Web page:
Page:America's National Game (1911).djvu/159

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CHAPTER X.

FIRST PROFESSIONAL, BASE BALL CLUB—THE CINCINNATI RED STOCKINGS—BOLD DECLARATION OF INDEPENDENCE AND THEIR UNEQUALLED RECORD OF VICTORIES.

1869-70

BEFORE the close of the decade of the 60's there were mutterings of discontent, disparagement, if not of actual disgust with existing conditions. It has already been noted that from the very beginning of Base Ball history betting had been openly, widely, almost generally indulged in at all contests of importance.

It is unnecessary, perhaps impossible, to catalogue all the evils that followed in the train of this pernicious practice. It is essential to the story, however, to mention the fact that one of the earliest legitimate effects of this illegitimate custom was to beget another practice even more prejudicial to the interests of Base Ball; for betting on the result of games naturally begot collusion between those who bet their money and some of those who played the game. Per consequence, it Was soon discovered that unprincipled players, under pretense of accident or inability to make points at critical stages, were "throwing" games.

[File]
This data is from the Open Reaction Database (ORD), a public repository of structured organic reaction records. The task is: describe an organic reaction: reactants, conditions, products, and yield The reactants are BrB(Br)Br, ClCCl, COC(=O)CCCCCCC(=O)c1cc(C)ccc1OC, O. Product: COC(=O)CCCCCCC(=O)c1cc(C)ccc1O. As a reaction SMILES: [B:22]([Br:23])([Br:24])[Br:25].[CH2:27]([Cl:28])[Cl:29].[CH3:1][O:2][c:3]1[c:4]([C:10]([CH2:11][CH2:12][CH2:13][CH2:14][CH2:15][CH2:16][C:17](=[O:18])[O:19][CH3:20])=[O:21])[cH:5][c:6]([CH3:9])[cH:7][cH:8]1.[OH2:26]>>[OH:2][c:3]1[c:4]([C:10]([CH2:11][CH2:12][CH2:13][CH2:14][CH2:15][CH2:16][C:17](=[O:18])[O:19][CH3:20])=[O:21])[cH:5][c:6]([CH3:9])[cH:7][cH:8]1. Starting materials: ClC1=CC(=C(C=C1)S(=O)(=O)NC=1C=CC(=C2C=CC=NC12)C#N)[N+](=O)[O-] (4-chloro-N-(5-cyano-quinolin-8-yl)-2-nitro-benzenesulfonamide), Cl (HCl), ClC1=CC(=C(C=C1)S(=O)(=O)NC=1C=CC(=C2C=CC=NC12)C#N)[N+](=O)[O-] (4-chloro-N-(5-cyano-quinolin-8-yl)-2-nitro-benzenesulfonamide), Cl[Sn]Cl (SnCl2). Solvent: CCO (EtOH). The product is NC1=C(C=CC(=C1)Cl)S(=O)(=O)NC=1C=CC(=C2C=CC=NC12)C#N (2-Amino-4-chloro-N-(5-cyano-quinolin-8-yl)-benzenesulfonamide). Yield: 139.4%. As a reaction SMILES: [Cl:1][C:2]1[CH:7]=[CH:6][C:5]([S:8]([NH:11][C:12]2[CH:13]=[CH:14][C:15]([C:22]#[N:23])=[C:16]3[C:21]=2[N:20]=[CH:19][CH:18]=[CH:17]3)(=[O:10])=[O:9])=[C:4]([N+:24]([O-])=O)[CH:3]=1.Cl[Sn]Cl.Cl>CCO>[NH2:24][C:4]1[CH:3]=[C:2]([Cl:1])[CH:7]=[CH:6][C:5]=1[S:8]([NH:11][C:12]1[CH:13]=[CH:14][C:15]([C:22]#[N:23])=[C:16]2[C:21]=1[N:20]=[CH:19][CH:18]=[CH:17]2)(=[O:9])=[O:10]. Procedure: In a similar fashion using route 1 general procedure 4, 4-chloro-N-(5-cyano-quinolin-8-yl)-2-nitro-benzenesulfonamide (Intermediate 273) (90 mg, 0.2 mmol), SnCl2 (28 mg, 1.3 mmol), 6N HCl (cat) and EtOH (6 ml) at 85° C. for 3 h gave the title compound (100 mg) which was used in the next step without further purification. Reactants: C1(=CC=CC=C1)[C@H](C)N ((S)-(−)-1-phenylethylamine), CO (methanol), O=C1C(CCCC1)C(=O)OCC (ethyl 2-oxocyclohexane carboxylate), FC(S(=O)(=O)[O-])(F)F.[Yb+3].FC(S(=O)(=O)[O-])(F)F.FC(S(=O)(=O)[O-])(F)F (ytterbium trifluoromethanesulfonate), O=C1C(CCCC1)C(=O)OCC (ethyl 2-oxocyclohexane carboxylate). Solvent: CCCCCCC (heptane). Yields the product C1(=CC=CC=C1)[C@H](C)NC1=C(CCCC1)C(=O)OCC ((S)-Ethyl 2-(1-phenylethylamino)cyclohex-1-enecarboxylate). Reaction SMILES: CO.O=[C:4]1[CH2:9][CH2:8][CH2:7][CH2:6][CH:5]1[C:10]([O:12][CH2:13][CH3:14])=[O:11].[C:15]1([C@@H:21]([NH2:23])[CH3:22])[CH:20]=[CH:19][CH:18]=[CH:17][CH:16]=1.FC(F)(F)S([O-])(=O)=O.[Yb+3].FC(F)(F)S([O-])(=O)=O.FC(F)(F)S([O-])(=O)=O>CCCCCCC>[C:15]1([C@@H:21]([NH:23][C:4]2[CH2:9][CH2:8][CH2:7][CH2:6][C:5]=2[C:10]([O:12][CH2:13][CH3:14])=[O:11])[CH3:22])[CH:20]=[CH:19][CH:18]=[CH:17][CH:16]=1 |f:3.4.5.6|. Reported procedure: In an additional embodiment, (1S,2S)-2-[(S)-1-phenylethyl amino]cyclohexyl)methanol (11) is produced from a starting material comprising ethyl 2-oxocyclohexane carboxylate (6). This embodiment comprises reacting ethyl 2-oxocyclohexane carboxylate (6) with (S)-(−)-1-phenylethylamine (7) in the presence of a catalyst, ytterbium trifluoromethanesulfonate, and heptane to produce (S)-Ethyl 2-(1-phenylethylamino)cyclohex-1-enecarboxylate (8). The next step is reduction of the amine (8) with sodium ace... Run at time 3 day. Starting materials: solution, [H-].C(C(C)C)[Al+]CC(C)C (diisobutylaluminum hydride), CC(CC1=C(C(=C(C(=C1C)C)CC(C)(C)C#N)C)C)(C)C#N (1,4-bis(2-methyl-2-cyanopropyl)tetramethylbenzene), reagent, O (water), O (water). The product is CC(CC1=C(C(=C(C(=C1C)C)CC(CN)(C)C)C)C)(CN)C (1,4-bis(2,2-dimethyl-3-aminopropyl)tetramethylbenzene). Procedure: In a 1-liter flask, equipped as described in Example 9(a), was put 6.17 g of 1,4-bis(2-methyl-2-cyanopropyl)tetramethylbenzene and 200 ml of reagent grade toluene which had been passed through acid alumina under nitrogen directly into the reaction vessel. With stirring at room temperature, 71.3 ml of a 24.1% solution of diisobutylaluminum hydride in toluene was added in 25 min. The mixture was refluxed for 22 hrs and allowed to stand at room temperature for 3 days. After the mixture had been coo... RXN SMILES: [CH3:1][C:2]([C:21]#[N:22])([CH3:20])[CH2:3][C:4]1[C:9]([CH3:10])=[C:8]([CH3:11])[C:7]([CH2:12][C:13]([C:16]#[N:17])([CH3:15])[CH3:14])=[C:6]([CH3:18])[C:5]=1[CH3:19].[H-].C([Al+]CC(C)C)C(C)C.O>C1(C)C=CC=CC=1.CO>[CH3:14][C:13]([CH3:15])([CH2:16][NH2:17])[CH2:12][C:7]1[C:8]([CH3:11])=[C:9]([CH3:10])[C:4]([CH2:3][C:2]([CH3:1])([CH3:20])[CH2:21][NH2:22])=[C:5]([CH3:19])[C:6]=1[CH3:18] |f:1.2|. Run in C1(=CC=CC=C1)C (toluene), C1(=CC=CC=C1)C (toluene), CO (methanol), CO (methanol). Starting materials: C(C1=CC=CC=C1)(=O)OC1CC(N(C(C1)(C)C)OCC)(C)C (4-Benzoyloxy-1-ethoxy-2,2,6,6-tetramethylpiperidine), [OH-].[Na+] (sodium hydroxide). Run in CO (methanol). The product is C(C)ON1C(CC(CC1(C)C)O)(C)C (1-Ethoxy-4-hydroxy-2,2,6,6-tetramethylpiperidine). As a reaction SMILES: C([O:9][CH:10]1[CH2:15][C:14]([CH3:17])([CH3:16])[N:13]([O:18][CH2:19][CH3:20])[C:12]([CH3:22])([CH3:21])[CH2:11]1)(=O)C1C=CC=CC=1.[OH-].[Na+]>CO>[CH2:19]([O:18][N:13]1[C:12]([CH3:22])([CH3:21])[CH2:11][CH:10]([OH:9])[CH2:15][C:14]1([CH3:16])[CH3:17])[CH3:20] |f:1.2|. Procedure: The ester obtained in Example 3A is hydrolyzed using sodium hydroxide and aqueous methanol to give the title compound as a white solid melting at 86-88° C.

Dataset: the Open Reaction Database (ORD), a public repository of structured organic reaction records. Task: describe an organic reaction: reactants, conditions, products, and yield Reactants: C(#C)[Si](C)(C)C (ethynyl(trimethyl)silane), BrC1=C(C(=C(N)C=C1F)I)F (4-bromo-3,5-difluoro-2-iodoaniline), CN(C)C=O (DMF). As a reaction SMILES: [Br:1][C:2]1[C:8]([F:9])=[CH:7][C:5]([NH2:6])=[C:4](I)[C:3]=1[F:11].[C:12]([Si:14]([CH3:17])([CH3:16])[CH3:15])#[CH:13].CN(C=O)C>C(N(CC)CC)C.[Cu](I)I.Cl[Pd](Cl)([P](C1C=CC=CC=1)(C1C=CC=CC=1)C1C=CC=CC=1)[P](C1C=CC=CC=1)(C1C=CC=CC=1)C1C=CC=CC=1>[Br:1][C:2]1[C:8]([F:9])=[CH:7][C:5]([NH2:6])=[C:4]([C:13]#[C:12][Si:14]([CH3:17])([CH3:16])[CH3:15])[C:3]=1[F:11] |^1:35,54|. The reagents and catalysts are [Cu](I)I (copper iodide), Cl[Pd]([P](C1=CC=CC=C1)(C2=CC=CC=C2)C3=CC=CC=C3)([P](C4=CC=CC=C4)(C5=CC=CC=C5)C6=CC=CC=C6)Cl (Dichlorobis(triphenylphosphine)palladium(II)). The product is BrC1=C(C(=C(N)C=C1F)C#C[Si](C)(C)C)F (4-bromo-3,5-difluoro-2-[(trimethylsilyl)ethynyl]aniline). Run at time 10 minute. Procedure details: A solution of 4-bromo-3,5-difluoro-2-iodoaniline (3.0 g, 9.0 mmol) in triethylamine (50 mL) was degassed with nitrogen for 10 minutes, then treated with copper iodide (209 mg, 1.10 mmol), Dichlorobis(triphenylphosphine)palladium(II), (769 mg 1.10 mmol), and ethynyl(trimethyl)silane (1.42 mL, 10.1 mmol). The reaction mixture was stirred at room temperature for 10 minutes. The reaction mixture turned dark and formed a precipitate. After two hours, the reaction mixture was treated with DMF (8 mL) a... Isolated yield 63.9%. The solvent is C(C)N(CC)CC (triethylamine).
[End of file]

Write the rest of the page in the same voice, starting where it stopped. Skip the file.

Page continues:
Nor was this all. The determination of the founders of Base Ball to maintain it as an amateur pastime had been only partially successful from the start. The perfectly natural desire of every club to strengthen its play-

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